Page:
Plot showing the latitudinal profile of F-region meridional wind as a function of local time for the day of 4 January 2019.
Latitudinal profile of F-region meridional wind, depicted by the background color hue, as a function of local time for the day of 4 January 2019. The large region of blue colored hue represents the cross-polar jet, which is seen to stall just equatorward of Poker Flat (dashed horizontal line) between approximately 10 to 13 hours UT. The color bar indicates the magnitude of the meridional wind speed, while arrows in the plot show geomagnetically aligned wind vectors as indicated by the wind scale at the bottom right of the figure. Credit: Itani and Conde [2021], Figure 7
Editors’ Highlights are summaries of recent papers by AGU’s journal editors.
Source: Journal of Geophysical Research: Space Physics

In the polar cap region, collisions between the large antisunward flow of ions and neutral particles drives a strong wind from the dayside to the nightside, particularly near the midnight sector. Until now the current belief was that, emerging from the polar cap, this neutral wind would penetrate to sub-auroral latitudes well equatorward of Poker Flat, Alaska at about 65 degrees North. However, ground-based observations by Itani and Conde [2021] of the winds near 240 kilometers in altitude over Alaska have revealed that occasionally the winds behave very differently.

The winds can stall quite abruptly over short distances of 100 to 200 kilometers, long before reaching sub-auroral latitudes. Occurrences of this infrequent phenomenon appear to be favored during mid-winter, and at times of low solar activity and low to moderate geomagnetic activity and is probably the result of the reduced pressure gradients associated with weaker dayside solar heating and the reduced forcing of the winds through collisions with ions when the ion densities are lower.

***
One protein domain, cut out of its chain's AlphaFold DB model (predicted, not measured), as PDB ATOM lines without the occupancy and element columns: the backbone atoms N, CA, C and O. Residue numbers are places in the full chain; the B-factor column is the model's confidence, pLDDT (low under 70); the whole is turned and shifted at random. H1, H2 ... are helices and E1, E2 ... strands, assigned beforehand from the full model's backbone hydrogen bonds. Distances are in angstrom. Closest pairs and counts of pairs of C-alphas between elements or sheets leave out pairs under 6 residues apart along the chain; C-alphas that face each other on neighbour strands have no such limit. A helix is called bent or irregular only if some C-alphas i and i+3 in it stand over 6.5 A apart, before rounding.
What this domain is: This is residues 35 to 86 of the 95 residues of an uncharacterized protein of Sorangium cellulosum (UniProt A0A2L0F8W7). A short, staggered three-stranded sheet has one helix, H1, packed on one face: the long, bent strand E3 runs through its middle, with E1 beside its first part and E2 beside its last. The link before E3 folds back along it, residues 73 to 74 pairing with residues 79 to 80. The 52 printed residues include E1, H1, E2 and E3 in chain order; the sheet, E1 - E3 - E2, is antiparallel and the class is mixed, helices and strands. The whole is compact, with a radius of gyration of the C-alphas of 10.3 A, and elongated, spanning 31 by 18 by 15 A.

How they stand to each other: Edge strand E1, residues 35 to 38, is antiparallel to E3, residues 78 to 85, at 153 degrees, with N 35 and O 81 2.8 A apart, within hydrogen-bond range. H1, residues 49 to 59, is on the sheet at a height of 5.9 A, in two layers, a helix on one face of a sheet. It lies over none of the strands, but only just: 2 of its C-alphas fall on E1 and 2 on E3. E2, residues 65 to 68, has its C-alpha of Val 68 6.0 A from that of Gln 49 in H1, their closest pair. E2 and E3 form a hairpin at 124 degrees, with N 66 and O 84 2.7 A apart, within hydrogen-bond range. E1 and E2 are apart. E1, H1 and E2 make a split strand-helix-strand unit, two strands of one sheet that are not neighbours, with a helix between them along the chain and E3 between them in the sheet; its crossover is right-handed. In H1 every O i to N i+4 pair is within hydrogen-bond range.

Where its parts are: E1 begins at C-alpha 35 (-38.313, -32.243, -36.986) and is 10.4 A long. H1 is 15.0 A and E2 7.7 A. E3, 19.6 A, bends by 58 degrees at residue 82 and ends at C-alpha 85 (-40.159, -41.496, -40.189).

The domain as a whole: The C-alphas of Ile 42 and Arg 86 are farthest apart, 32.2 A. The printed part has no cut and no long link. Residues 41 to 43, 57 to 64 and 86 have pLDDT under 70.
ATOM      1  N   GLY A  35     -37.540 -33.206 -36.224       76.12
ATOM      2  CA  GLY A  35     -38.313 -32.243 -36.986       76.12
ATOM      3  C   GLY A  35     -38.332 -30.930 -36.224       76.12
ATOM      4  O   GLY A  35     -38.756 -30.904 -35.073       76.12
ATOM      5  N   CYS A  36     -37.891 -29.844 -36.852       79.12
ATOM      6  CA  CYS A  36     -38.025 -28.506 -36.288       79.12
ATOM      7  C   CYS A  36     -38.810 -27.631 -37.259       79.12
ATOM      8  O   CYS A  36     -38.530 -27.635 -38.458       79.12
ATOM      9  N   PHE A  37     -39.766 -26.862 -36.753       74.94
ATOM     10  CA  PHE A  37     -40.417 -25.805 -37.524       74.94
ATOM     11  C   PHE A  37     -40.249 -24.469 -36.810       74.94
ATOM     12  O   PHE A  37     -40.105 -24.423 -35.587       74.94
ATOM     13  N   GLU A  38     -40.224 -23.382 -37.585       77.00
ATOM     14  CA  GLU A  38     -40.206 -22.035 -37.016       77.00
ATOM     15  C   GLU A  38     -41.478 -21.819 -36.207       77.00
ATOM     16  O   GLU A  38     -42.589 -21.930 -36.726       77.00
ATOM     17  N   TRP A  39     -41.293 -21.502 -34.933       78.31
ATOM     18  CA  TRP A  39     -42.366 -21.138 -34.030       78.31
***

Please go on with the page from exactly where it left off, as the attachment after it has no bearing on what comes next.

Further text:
Simulations conducted with the Thermosphere Ionosphere Electrodynamics General Circulation Model, with approximately 280-kilometer grid point separations, were unable to reproduce the wind stalling pattern.

This observation of unexpected dynamics on small spatial scales is an important result for both the observational and modeling communities with the potential to motivate modeling studies to try to understand this interesting phenomenon.

Citation: Itani, R., & Conde, M. [2021]. Characterizing unexpectedly localized slowing of the thermospheric cross-polar jet of neutral wind over Alaska in the midnight sector. Journal of Geophysical Research: Space Physics, 126, e2020JA028916. https://doi.org/10.1029/2020JA028916

Text © 2021. The authors. CC BY-NC-ND 3.0
Except where otherwise noted, images are subject to copyright. Any reuse without express permission from the copyright owner is prohibited.